The rational impermissibility of accepting (some) racial generalizations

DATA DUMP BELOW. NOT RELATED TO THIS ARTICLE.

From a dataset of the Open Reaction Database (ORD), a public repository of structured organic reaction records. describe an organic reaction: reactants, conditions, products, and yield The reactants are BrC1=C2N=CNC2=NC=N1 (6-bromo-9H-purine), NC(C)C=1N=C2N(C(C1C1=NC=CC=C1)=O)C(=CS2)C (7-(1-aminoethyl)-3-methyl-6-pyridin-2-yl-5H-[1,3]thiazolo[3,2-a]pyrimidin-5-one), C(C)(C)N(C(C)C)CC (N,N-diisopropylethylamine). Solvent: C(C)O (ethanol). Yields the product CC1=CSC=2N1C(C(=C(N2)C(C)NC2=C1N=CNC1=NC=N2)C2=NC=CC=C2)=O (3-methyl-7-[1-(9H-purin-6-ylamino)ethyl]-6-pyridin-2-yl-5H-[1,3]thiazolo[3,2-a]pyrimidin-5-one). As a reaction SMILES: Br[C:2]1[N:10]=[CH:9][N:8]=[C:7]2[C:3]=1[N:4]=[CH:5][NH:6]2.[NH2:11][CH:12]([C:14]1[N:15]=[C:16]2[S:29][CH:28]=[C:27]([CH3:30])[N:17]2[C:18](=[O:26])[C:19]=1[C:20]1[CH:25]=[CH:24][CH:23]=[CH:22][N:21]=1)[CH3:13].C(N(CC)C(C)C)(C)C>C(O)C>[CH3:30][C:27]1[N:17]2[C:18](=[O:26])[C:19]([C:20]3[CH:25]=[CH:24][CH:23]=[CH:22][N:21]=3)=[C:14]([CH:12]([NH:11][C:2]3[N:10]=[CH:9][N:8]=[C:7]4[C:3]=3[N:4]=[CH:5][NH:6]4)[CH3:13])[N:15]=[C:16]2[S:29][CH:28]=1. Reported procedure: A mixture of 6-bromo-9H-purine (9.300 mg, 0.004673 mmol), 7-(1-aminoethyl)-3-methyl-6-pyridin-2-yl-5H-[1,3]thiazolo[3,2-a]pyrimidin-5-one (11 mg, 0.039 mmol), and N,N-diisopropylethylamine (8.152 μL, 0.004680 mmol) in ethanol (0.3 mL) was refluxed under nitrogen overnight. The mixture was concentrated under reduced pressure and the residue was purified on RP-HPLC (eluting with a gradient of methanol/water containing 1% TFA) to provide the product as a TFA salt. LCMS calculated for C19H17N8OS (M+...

I argue that inferences from highly probabilifying racial generalizations (e.g. believing that Jones is a janitor, on the grounds that most Salvadoreans at the school are janitors) are not solely objectionable because acting on such inferences would be problematic, or they violate a moral norm, but because they violate a distinctively epistemic norm. They involve accepting a proposition when, given the costs of a mistake, one is not adequately justified in doing so. First I sketch an account of...[Show more]
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